A team of paleontologists led by Oxford University researcher Prof. Liam Dolan has found the oldest known population of plant root stem cells in a fossilized root tip from a Carboniferous coal swamp forest 320 million years old. The discovery was published in the journal Current Biology. In addition to revealing the oldest plant root stem cells identified to date, the research also marks the first time an actively growing fossilized root has been discovered – in effect, an ancient plant frozen in time. Prof. Dolan and his colleagues have named the stem cell fossil Radix carbonica (Latin for ‘coal root’).
Plant stem cells are located at the tips of shoots and roots. The Carboniferous stem cells have a unique pattern of cell division that remained unknown until now. That tells paleontologists that some of the mechanisms controlling root formation in plants and trees have now become extinct and may have been more diverse than thought. These roots comprised the rooting structures of the plants growing in the Earth’s first global tropical wetland forests with tall trees over 50 m in height and were in part responsible for one of the most dramatic climate change events in history.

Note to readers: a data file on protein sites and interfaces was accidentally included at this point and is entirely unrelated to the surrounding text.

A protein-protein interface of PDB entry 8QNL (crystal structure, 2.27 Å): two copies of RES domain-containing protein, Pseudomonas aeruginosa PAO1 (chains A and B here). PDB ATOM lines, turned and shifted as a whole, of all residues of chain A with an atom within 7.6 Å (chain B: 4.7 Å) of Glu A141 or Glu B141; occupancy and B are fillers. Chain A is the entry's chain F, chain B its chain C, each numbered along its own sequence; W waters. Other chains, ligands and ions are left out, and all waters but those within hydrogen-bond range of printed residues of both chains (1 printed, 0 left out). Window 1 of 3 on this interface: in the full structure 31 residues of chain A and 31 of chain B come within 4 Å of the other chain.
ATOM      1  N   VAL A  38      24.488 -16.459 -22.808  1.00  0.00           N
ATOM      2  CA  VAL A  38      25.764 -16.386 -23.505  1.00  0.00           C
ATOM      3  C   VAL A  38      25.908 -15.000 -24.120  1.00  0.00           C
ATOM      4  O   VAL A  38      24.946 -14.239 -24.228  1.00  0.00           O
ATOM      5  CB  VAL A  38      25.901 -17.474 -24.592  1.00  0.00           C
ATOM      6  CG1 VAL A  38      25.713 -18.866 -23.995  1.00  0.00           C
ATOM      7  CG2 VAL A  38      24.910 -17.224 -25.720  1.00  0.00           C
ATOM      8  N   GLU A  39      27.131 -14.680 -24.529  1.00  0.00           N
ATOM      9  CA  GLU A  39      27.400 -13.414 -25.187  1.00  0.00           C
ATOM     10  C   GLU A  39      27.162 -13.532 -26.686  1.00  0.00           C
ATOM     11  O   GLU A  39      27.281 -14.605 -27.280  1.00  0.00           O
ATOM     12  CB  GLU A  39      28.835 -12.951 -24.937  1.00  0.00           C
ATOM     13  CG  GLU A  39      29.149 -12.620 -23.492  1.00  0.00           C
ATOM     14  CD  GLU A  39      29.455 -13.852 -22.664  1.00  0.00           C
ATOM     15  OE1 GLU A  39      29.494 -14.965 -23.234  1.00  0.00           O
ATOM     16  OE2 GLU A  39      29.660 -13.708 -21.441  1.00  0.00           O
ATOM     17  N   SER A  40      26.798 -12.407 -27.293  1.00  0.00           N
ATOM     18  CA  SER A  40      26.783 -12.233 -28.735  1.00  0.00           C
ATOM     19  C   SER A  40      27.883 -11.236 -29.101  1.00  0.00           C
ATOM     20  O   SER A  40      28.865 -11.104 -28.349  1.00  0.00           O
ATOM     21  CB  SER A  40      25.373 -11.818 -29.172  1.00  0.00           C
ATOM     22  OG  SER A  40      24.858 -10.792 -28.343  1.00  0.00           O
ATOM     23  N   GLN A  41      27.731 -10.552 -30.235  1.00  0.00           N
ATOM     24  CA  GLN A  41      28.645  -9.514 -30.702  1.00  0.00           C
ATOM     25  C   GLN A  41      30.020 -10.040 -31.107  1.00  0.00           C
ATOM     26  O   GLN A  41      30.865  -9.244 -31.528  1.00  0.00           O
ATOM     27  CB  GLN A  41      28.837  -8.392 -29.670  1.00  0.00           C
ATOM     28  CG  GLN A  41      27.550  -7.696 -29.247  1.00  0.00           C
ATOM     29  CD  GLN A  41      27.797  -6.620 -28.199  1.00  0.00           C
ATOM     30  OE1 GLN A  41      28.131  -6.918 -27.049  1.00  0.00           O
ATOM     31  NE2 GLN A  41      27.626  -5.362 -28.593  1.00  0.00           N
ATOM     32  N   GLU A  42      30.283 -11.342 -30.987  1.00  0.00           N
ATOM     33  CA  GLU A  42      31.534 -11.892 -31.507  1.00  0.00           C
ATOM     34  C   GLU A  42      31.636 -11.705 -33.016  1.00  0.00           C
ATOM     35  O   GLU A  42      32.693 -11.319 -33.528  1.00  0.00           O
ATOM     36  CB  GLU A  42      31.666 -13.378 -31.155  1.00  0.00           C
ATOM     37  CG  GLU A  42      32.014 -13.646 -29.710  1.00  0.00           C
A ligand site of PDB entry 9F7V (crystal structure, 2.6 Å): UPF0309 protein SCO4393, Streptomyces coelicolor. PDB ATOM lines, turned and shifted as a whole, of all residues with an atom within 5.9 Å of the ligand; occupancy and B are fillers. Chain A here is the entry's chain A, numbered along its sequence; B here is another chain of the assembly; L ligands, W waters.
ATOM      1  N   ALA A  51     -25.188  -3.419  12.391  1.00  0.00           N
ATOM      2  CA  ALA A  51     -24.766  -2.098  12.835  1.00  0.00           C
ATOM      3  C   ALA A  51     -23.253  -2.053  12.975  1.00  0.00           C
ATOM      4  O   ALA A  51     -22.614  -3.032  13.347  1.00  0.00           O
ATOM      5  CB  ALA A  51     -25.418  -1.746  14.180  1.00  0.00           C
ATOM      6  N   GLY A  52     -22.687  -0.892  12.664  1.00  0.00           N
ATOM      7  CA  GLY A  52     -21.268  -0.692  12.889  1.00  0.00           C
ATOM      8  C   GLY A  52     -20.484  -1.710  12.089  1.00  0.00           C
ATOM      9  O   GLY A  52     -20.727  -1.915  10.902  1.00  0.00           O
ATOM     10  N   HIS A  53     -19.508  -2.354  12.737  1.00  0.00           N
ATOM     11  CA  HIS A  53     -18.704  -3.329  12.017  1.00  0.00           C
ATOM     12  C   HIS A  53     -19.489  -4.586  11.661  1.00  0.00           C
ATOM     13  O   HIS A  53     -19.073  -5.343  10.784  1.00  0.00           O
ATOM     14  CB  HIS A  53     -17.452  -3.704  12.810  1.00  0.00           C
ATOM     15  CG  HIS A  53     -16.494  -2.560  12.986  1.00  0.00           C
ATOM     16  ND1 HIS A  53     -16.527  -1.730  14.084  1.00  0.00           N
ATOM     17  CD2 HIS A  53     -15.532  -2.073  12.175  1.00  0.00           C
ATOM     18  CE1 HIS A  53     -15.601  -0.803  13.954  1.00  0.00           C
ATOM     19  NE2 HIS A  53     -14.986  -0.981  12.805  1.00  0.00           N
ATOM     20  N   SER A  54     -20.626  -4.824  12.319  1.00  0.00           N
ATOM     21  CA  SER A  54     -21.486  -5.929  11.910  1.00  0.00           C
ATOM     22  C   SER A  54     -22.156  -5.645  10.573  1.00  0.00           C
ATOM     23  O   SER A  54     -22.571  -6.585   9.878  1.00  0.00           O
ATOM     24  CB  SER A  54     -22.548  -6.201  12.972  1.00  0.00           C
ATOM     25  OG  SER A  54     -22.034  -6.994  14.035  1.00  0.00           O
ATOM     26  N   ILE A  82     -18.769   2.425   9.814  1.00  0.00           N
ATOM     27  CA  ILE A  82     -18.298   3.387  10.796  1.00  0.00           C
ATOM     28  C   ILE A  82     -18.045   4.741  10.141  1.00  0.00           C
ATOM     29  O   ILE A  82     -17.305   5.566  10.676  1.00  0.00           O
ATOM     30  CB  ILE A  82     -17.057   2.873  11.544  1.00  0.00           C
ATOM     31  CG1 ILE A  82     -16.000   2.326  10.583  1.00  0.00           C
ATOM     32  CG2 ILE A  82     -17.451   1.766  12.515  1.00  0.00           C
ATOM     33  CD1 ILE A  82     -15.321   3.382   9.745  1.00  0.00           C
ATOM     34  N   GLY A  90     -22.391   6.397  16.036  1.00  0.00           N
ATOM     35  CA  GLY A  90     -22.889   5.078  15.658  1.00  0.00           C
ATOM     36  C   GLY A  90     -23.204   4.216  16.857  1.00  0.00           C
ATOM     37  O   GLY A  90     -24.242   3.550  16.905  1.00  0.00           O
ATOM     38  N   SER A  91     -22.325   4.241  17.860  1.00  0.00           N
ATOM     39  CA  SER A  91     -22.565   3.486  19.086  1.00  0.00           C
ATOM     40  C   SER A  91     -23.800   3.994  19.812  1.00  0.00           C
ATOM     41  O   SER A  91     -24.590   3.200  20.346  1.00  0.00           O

The evolution of deep rooting systems increased the rate of chemical weathering of silicate minerals in rocks – a chemical reaction that pulled carbon dioxide out of the atmosphere, leading to the cooling of the Earth and thus one of the planet’s great Ice ages.
“These fossils demonstrate how the roots of these ancient plants grew for the first time. It is startling that something so small could have had such a dramatic effect on the Earth’s climate,” Prof. Dolan said.